Glimmer of hope for platinum miners The global platinum prices trend over the past 12 months Source:

Enacy Mapakame

Local platinum producers are expected to cash in on projected firm global demand after the 2024 full-year deficit was revised upwards due to limited supply.

This comes after some of Zimbabwe’s platinum producers, taking cue from their South African parentage, laid off workers citing the strain on operations occasioned by record global metal prices.

All three of Zimbabwe’s platinum mines have South African roots. Zimplats is controlled by Impala Platinum Mines, Mimosa is co-owned by Anglo-American and Sibanye Stillwater while Unki Mine is a unit of Anglo-American, which all significantly cut their employment numbers due to low platinum prices.

Zimbabwe’s top platinum group metals producer, Zimplats, terminated contracts for 67 employees in April this year, which is 1,6 percent of the total permanent workforce, as it sought to contain costs.

In March this year, the country’s oldest platinum producer, Mimosa Mining Company, laid off 33 managers and supervisors due to the depressed platinum prices on international markets, which it said had trended down since April 2023.

The miner added that during the same period, platinum prices declined by 35 percent. But limited supply in the first quarter may just provide the relief producers of the precious metal were waiting for.

Platinum is Zimbabwe’s second-largest mineral after gold. Between them, platinum and gold account for more than 50 percent of the country’s export revenue while mining in general brings in over 75 percent of the export earnings.

According to the World Platinum Investment Council (WPIC), platinum supply during the first quarter of this year was depressed, with the 2024 full-year supply also forecast to be a near-record low as supply from countries like South Africa and Russia slows.

During the first quarter of 2024, producers like Anglo American Platinum’s total PGM production volumes stood at 834100 ounces, which was 7 percent below the same quarter last year.

Own-managed mines PGM output decreased by 6 percent to 504 300 ounces primarily at Amandelbult and Mototolo, while both Mogalakwena and Unki’s production were in line with the prior period.

Total PGM sales volumes (from production, excluding sales from trading) were broadly flat at 707 500 ounces according to the group.

Its local unit, Unki Mine’s total PGM production remained flat at 62 800 ounces. 

Platinum and palladium production at Unki rose by a marginal 1 percent each while rhodium rose 4 percent above the same quarter last year.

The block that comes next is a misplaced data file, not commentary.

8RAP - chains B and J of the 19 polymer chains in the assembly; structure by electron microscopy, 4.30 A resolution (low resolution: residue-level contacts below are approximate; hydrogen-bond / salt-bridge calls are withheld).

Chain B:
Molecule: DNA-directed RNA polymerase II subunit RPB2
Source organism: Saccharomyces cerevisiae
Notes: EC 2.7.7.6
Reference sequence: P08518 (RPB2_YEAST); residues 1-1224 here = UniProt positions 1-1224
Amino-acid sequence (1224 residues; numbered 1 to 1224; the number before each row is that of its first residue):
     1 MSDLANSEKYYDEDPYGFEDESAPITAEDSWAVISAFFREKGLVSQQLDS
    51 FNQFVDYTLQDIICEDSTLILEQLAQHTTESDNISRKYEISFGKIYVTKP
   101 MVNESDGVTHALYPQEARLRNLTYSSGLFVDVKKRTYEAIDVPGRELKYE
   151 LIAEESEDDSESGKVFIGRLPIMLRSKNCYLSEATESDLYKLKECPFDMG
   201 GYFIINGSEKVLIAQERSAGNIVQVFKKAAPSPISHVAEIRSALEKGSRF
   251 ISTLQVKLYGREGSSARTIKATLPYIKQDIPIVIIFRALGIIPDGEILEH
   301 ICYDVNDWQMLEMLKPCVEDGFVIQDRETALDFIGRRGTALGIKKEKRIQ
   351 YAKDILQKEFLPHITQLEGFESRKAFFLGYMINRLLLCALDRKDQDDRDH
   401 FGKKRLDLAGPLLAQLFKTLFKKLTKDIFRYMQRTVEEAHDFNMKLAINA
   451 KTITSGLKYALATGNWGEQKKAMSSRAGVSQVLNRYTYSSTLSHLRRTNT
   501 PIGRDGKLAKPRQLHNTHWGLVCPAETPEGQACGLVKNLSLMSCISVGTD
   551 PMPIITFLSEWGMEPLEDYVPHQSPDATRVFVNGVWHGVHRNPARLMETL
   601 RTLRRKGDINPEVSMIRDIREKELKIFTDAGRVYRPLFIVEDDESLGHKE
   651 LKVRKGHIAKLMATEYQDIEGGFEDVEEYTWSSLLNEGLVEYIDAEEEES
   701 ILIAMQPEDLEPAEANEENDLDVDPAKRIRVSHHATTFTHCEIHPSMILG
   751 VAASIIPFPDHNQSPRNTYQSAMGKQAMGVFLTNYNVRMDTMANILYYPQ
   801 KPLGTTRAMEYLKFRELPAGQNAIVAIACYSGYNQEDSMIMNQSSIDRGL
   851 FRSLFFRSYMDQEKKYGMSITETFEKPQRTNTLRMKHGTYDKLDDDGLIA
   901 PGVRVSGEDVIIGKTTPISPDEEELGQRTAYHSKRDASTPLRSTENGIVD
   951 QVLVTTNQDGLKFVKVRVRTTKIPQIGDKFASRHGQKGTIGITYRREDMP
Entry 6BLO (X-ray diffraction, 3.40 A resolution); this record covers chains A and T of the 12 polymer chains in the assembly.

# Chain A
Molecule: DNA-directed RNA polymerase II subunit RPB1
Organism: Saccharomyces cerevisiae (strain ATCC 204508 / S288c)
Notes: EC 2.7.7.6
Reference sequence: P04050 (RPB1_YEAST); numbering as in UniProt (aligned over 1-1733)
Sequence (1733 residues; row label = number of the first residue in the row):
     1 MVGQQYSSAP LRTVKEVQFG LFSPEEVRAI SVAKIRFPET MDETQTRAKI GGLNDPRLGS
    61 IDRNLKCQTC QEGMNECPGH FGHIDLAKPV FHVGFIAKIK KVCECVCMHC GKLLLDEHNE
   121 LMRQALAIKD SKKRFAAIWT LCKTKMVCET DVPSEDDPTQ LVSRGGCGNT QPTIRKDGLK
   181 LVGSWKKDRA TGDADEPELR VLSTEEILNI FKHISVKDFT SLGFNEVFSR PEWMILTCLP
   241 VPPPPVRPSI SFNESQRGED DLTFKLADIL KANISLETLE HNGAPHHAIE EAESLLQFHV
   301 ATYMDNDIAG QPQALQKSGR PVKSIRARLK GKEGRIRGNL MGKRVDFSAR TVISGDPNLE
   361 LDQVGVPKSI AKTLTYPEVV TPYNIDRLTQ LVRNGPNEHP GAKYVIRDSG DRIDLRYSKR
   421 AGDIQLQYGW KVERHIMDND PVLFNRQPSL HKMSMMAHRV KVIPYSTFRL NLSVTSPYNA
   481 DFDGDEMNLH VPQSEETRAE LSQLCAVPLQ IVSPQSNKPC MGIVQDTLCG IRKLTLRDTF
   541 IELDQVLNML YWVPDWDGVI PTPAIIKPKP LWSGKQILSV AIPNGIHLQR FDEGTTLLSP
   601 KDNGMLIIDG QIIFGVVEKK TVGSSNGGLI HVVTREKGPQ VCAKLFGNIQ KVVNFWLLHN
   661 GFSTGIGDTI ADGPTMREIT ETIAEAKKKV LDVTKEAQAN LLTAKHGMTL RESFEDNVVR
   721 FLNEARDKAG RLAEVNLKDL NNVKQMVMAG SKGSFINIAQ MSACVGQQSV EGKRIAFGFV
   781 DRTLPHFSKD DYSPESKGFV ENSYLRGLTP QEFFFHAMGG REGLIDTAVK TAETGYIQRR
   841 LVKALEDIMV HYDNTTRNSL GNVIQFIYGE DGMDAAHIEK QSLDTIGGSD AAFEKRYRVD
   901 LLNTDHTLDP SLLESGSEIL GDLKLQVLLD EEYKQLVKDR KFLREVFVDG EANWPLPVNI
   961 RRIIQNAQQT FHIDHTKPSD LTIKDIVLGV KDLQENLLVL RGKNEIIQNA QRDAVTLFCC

Further gains were offset by production declines recorded in other PGMs, which went down 3 percent to 7 100 ounces. Unki recorded tonnes milled remained flat for the quarter under review.

WPIC has forecast platinum market deficit for the 2024 full year of 476 000oz.

“Total platinum supply in the first quarter is the second lowest in our time series, with 2024 full-year also forecast to be a near-record low,” said WPIC.

According to the quarterly report, automotive demand hit a seven-year high in the first quarter of 2024 and is expected to remain high for the full year.

Global jewellery demand increased 5 percent during the quarter driven by 53 percent year-on-year growth in India.

However, industrial demand fell from a record high in 2023, yet remains 17 percent above the pre-Covid-19 average.

“Investment demand is set to remain positive in 2024 for the second consecutive year, supported by bar and coin demand in China.

“Above-ground stocks forecast to hit a four-year low for full year 2024,” said the WPIC.

The WPIC projects total mined platinum supply to decline 3 percent to 5 468 koz as a result of losses from South Africa and Russia. 

South African supply is projected to fall 2 percent to 3 871 koz as cost-driven infrastructure closures offset increases from some expansion projects. 

Producers, responding to margin pressure from declining basket prices, are implementing cost-cutting measures, including deferring development projects and reducing capital expenditure.

“These actions will likely impact longer-term platinum mine supply. Additionally, the closure of some high-cost production, such as Sibanye-Stillwater’s 4B Marikana shaft, has been announced in 2024,” the report explains.

During the first quarter period, global jewellery demand increased by 5 percent to 486 koz (+22 koz) on the back of strong demand in India, along with improvements in most regions barring China.

European demand in the period grew by 3 percent year-on-year in part as price differentials enabled the mass market/bridal segment to counter a shaky economic backdrop.

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